Here's all the information and resources you need to effectively communicate with decision-makers in government or other institutions.
Follow the steps below.
In addition to obtaining contact information, these resources may help you determine if a specific person is the appropriate decision-maker for the issue you wish to advocate.
One of the simplest ways to influence government decisions is to write a letter to your MLA and explain what is happening in health care.
Email is an effective way to communicate directly with elected officials, including MLAs and MPs. It is fast and inexpensive and it is easy to copy or forward messages to a variety of recipients. The volume of email received by elected officials is increasing dramatically and your email messages may be lost in the overall volume of email. In addition, email is often not read personally by the elected official and a member of the office staff usually responds.
Telephone calls are especially useful when time is of the essence. In many cases you will not get to talk directly to the elected official you are calling. You will often be required to leave your message with a member of the office staff. However, most elected officials keep track of the number of calls on a particular issue and the concerns expressed. Don't underestimate the influence of an official's staff.
Advantages of phone calls are that they are inexpensive; allow for immediate conversation; easy for individuals or large groups; and you connect personally.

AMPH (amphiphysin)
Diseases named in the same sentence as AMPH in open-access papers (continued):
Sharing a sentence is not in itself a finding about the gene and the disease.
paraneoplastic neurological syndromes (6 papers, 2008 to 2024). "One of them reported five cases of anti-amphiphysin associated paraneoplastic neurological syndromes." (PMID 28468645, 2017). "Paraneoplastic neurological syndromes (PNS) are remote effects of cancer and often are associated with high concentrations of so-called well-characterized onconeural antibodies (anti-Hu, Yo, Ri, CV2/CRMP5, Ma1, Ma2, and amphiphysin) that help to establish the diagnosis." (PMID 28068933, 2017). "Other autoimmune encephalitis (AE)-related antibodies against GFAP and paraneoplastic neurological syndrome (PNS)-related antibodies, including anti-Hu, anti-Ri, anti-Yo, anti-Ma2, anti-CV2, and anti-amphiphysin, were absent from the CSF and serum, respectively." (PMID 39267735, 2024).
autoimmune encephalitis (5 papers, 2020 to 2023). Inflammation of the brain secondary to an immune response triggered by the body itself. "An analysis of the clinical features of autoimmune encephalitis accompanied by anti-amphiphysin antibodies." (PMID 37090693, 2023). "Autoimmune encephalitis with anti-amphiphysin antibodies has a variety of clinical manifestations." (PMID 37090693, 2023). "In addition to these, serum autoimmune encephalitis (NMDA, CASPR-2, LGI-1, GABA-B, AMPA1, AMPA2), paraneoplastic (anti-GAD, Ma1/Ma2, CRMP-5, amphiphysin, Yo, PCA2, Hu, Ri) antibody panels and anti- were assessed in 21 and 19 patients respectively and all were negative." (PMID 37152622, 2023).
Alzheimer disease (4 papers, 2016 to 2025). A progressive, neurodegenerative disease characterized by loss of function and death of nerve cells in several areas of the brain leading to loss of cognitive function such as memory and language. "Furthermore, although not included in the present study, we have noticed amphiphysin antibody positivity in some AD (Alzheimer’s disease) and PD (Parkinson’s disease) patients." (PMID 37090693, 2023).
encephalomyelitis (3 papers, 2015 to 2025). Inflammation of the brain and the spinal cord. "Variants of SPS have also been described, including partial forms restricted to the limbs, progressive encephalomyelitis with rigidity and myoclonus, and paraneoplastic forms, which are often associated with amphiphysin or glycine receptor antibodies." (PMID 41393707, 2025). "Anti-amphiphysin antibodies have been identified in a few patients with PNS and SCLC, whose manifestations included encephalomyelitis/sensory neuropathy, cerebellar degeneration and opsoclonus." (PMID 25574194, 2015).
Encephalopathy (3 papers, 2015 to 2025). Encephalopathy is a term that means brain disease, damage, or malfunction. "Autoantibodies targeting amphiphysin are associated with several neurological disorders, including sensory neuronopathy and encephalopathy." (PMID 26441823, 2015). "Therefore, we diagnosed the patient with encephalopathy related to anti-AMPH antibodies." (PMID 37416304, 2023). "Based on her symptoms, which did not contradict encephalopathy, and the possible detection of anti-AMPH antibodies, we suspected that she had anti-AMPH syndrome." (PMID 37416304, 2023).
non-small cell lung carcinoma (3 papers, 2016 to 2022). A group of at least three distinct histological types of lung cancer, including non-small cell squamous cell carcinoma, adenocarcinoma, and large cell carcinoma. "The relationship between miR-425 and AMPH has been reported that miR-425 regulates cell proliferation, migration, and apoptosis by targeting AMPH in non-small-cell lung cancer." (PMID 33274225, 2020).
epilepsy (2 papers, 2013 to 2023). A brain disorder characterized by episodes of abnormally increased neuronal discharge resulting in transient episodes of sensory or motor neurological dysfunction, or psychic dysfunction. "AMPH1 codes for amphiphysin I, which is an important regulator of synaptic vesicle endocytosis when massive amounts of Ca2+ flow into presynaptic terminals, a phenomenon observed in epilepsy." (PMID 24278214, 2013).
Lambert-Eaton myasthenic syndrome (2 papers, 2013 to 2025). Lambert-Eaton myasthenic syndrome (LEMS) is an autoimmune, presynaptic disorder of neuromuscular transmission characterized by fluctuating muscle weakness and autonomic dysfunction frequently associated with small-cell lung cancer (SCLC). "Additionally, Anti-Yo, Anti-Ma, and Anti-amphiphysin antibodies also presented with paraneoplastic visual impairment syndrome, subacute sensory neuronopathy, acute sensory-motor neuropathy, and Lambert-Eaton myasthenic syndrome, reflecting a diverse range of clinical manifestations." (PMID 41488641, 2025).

These days, one of the most effective ways to reach a government official or decision-maker within an institution is through social media – specifically, Twitter and Facebook.
Twitter and Facebook advocacy is different from the other three tactics due to the fact it is public and interactive. Any comment you make online is able to be seen by a large number of others, and they are able to instantly share your message with their followers or respond to you. Because comments are public, authority figures are more likely to pay attention and respond to them than a private letter or email. If you make a mistake, posts can be deleted, but remember that anything that goes online has the potential to be saved by someone else before you have a chance to delete it.
Social media can be risky, but when used correctly and appropriately, can be one of the most effective advocacy tools. Please refer to the CARNA Social Media Guidelines. Many popular advocacy efforts in recent years have been effective due to becoming "viral", or quickly gaining popularity on the internet. However, your advocacy efforts don't need to become viral to make a difference.
Example of a tweet with 110 characters:
@SMandel_yeg Registered #nurses improve patient outcomes #ABRN http://bit.ly/z11y0I